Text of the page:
The weather shield might contains several sensors like GPS and wind but all editions contain humidity and pressure sensors and you can work with any of them directly. In this case, the shield is just a board which combines all sensors together and allows to use I2C. So, the best way to start working there is to check datasheet for particular sensor there. Because temperature is something clear for me, I decided to use humidity sensor there for my experiments. You can find the datasheet for this sensor using the following link.

There are the following things in the datasheet which we are going to use in our application:

· The humidity sensor requires up to 50 ms to make measurement of temperature (page 4). It’s maximum value for 14 bits resolution and we definitely can count on it;

· The device address is 0x80 including data bit (page 9). I2C devices has 7 bits addresses but eight (zero bit) bit shows direction of command (read or write). It’s not so important for us because Arduino library uses different approach;

· 0xE3 and 0xF3 are codes for commands to the sensor which will request to measure temperature (page 10). The first one is hold I2C channel while measurement in progress but the second one allows to make other operations at the same time. We are going to use the second one;

· Request to the humidity sensor returns 3 bytes (page 10): 14 bits of data, 2 bits for status and 8 bits for checksum. The status allows to see if you get temperature or humidity and checksum allows to check the data;

· You can measure temperature like -46.85 + 175.72*data/65536 (page 14);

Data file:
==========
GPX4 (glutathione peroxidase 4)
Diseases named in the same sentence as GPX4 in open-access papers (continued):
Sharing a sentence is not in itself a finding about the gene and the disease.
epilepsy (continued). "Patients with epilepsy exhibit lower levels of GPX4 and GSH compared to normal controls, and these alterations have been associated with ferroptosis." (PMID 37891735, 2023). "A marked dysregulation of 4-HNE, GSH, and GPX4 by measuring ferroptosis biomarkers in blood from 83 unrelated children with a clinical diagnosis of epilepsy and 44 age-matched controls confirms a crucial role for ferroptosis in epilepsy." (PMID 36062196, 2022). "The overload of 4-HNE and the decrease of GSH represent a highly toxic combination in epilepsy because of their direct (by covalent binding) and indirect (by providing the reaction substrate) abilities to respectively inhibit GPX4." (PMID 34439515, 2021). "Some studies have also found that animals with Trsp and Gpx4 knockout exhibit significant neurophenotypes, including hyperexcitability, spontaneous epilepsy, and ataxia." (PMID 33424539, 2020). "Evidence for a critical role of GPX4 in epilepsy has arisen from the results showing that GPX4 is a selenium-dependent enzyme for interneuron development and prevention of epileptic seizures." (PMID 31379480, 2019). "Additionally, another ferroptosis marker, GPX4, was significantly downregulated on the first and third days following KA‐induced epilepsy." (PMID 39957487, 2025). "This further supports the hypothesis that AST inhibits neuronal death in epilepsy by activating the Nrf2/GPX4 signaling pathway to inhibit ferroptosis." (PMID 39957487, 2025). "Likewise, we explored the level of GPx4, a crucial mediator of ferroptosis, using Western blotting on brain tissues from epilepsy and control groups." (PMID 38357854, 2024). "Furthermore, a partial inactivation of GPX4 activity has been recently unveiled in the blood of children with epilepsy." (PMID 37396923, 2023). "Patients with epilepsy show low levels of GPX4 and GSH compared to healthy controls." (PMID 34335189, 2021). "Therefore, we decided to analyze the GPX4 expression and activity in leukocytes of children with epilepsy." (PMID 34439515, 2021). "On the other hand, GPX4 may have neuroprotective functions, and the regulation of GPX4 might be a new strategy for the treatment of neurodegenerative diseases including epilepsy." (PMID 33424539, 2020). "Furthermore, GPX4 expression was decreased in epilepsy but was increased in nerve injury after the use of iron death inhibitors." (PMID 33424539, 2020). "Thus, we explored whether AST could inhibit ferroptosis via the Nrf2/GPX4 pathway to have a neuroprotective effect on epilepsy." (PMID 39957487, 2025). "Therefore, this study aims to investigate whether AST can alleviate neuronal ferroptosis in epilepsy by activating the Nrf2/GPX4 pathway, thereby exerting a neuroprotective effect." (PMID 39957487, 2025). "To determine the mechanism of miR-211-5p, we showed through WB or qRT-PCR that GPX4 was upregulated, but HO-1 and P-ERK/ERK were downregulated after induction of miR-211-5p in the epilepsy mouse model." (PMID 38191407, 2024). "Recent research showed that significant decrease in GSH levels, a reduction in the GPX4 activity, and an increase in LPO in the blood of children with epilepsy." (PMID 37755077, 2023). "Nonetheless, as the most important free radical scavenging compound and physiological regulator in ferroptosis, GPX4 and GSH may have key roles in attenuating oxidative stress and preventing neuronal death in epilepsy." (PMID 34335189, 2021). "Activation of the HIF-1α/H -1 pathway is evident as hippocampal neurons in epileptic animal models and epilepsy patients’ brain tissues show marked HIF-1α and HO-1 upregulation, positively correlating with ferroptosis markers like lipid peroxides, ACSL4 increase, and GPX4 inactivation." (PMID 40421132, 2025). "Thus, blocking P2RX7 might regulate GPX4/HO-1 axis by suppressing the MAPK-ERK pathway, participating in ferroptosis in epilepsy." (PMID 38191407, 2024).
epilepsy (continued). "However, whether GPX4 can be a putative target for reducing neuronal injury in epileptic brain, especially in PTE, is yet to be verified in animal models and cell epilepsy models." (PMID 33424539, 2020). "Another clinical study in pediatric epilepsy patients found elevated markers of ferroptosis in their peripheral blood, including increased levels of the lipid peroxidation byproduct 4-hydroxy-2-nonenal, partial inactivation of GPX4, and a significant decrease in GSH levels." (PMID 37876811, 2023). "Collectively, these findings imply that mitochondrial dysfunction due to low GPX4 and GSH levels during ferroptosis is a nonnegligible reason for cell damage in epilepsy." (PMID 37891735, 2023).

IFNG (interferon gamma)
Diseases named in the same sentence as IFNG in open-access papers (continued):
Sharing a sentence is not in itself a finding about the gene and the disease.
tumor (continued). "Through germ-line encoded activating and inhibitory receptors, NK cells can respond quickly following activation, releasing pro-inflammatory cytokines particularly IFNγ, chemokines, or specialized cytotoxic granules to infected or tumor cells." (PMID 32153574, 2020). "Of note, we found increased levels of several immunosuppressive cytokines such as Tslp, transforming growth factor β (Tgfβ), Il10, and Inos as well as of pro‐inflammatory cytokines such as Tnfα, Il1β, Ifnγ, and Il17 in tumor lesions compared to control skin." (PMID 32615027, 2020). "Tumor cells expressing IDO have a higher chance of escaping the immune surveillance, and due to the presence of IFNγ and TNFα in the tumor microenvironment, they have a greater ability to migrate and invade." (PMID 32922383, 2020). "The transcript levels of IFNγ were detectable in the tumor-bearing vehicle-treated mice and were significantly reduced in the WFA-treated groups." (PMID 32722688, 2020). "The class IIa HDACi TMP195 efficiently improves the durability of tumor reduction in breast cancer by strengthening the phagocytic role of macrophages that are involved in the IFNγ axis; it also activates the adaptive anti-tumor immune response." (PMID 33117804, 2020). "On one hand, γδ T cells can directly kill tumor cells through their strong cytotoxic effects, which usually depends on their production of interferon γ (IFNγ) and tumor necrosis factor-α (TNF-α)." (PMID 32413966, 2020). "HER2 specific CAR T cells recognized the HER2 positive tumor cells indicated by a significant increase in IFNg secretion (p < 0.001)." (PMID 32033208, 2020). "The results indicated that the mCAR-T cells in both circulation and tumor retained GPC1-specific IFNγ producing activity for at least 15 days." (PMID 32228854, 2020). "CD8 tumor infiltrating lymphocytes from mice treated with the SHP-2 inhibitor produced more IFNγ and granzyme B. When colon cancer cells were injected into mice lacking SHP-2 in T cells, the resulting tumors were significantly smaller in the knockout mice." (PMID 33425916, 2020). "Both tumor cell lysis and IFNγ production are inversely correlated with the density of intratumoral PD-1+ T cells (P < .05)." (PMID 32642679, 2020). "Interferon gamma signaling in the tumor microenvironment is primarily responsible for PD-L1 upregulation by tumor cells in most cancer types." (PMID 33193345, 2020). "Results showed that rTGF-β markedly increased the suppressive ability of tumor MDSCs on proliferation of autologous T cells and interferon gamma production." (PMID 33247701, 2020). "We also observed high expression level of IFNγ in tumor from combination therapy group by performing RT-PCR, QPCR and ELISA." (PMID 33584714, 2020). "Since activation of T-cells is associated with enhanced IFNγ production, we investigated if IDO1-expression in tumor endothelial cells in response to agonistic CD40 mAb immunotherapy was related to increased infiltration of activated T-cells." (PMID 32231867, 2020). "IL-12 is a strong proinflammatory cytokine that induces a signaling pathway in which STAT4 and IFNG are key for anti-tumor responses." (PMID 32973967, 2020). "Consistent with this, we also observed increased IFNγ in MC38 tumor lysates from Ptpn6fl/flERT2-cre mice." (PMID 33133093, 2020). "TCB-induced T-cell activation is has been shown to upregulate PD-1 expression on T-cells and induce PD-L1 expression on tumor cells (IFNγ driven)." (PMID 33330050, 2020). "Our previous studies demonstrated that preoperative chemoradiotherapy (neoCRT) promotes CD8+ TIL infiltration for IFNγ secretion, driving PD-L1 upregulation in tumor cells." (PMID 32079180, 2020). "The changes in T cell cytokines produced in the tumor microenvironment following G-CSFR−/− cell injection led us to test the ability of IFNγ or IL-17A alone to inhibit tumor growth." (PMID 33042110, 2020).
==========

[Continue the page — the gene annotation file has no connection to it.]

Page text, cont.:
So, right now we are ready to write some code. I am not going to check errors from sensors or something like it in order to make the code as simple as possible. The good news there that you should not work with SDA, SCL pins directly. Arduino supports Wire library and it was successfully to Galileo platform as well. Using the library I developed the following code:

#include "stdafx.h" #include "arduino.h" #include "Wire.h" int _tmain(int argc, _TCHAR* argv[]) { return RunArduinoSketch(); } void setup() { Wire.begin(); } const byte humAddress = 0x40; const uint8_t measureTemp = 0xF3; void loop() { Wire.beginTransmission(humAddress); Wire.write(measureTemp); Wire.endTransmission(); delay(50); Wire.requestFrom(humAddress, 3); byte msb, lsb, checksum; msb = Wire.read(); lsb = Wire.read(); checksum = Wire.read(); unsigned int raw = ((unsigned int)msb << 8) | (unsigned int)lsb; raw = raw&0xFFFC; float rh = -46.85 + 175.72 * raw / (float)65536; Log("%f\n", rh); delay(1000); }